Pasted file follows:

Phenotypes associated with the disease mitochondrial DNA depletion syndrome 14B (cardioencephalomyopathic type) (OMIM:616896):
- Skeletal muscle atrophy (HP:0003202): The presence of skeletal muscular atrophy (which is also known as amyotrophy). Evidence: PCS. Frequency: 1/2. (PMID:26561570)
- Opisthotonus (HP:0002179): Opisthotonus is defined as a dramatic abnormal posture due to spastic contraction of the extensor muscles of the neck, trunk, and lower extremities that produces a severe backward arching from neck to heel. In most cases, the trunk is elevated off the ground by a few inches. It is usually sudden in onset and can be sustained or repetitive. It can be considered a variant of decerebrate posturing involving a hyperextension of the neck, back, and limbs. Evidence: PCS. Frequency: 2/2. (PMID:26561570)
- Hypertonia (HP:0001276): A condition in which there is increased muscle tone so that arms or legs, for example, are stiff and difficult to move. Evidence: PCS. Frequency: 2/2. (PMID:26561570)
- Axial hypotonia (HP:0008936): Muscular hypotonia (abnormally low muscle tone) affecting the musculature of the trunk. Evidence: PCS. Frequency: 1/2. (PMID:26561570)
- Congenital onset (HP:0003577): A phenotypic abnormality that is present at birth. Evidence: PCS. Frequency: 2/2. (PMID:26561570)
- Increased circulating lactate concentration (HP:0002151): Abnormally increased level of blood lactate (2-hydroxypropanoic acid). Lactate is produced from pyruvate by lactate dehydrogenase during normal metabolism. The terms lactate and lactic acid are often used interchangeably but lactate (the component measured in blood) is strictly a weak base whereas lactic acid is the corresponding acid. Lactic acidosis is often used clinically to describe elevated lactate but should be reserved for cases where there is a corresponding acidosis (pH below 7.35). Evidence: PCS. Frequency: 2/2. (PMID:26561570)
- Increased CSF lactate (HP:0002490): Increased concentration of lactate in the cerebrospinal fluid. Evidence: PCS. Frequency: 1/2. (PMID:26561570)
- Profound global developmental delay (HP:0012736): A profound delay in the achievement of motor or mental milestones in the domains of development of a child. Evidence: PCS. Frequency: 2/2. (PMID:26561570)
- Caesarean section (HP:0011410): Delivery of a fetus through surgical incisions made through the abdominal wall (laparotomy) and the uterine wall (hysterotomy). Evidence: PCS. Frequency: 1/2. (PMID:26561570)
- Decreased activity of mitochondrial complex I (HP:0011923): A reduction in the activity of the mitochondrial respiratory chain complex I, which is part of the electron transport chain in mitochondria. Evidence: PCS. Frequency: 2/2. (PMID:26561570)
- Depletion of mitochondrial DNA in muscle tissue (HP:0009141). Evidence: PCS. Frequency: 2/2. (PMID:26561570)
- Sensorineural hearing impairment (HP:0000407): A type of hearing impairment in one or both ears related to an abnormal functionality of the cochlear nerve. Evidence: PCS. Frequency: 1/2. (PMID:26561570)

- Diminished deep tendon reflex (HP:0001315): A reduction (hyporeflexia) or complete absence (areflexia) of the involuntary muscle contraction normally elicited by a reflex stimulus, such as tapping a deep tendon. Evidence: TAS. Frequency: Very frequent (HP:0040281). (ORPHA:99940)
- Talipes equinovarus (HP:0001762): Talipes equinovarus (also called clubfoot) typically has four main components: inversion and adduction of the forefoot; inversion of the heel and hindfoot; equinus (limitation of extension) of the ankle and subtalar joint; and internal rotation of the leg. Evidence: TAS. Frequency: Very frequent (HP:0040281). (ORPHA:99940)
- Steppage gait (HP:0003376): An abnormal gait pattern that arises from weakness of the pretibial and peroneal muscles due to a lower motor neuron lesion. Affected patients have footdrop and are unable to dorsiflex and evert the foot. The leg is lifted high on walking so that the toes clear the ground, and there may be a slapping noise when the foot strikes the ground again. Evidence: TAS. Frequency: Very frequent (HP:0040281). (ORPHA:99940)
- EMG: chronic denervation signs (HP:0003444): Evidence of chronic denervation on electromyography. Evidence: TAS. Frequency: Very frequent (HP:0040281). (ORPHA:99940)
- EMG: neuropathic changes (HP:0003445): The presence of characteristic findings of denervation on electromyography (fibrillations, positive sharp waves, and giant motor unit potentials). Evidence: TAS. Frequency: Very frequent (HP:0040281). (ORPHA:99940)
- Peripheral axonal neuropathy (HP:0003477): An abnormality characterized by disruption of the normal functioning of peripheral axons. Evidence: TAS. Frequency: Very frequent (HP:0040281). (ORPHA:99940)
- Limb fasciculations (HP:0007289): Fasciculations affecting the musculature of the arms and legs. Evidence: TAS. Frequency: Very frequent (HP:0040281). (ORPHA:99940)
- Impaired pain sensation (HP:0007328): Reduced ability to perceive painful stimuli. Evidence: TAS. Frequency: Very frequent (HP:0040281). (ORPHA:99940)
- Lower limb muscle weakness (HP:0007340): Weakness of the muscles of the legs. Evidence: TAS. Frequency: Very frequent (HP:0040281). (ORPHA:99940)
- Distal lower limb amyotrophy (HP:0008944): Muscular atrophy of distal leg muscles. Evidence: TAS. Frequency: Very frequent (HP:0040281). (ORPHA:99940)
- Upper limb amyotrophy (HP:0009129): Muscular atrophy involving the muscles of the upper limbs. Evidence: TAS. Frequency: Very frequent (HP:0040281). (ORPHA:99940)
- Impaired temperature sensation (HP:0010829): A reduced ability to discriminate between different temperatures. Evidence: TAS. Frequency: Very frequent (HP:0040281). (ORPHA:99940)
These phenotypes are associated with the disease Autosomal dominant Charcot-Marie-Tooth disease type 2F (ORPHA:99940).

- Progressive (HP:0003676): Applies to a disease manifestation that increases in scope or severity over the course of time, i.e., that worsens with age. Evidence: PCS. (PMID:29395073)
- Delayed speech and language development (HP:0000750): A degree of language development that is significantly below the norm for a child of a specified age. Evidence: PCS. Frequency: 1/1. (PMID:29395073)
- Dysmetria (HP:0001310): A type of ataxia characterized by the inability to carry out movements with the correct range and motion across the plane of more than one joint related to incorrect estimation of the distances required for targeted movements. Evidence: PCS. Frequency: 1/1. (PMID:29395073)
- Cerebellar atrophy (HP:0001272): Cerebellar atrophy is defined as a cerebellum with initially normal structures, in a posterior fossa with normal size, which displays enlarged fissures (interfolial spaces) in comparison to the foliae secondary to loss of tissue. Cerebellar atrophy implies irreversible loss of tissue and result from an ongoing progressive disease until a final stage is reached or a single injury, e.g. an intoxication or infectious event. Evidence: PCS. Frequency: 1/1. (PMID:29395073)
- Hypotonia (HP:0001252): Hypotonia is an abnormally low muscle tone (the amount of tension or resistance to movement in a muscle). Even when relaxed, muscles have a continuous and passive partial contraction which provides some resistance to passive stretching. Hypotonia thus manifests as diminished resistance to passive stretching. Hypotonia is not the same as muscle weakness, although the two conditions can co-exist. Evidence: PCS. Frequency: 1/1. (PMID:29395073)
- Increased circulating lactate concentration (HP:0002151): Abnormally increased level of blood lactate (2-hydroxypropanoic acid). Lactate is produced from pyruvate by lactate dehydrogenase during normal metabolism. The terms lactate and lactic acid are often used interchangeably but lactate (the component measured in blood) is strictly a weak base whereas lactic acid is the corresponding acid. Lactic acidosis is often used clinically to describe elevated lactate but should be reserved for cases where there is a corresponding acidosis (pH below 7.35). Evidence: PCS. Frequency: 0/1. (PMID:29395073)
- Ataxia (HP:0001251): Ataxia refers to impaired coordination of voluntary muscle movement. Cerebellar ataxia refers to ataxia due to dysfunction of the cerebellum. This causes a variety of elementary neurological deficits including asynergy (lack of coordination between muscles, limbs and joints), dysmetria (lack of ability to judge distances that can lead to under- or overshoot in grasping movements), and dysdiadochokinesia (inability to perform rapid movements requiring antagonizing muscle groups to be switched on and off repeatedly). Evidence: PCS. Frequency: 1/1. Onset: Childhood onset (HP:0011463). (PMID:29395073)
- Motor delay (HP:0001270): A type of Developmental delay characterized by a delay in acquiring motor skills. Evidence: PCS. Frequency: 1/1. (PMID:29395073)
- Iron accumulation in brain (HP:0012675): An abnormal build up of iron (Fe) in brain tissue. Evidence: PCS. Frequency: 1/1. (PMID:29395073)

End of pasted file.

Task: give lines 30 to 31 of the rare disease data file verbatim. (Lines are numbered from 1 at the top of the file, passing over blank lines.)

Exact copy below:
- Cerebellar atrophy (HP:0001272): Cerebellar atrophy is defined as a cerebellum with initially normal structures, in a posterior fossa with normal size, which displays enlarged fissures (interfolial spaces) in comparison to the foliae secondary to loss of tissue. Cerebellar atrophy implies irreversible loss of tissue and result from an ongoing progressive disease until a final stage is reached or a single injury, e.g. an intoxication or infectious event. Evidence: PCS. Frequency: 1/1. (PMID:29395073)
- Hypotonia (HP:0001252): Hypotonia is an abnormally low muscle tone (the amount of tension or resistance to movement in a muscle). Even when relaxed, muscles have a continuous and passive partial contraction which provides some resistance to passive stretching. Hypotonia thus manifests as diminished resistance to passive stretching. Hypotonia is not the same as muscle weakness, although the two conditions can co-exist. Evidence: PCS. Frequency: 1/1. (PMID:29395073)